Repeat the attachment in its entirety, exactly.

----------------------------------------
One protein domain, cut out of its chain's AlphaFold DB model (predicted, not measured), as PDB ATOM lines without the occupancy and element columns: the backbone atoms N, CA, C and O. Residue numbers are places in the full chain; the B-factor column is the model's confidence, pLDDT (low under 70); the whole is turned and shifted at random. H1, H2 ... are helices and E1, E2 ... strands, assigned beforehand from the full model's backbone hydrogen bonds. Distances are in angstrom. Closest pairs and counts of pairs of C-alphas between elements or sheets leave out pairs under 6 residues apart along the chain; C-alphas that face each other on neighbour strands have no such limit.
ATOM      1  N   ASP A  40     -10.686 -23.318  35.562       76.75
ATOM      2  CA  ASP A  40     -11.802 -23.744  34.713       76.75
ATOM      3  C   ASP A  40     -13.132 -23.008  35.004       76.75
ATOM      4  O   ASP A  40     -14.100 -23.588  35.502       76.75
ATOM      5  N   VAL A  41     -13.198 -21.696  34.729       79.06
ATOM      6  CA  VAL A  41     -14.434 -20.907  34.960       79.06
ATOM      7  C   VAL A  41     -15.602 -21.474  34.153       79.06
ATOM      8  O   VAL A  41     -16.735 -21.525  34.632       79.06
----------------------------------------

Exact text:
One protein domain, cut out of its chain's AlphaFold DB model (predicted, not measured), as PDB ATOM lines without the occupancy and element columns: the backbone atoms N, CA, C and O. Residue numbers are places in the full chain; the B-factor column is the model's confidence, pLDDT (low under 70); the whole is turned and shifted at random. H1, H2 ... are helices and E1, E2 ... strands, assigned beforehand from the full model's backbone hydrogen bonds. Distances are in angstrom. Closest pairs and counts of pairs of C-alphas between elements or sheets leave out pairs under 6 residues apart along the chain; C-alphas that face each other on neighbour strands have no such limit.
ATOM      1  N   ASP A  40     -10.686 -23.318  35.562       76.75
ATOM      2  CA  ASP A  40     -11.802 -23.744  34.713       76.75
ATOM      3  C   ASP A  40     -13.132 -23.008  35.004       76.75
ATOM      4  O   ASP A  40     -14.100 -23.588  35.502       76.75
ATOM      5  N   VAL A  41     -13.198 -21.696  34.729       79.06
ATOM      6  CA  VAL A  41     -14.434 -20.907  34.960       79.06
ATOM      7  C   VAL A  41     -15.602 -21.474  34.153       79.06
ATOM      8  O   VAL A  41     -16.735 -21.525  34.632       79.06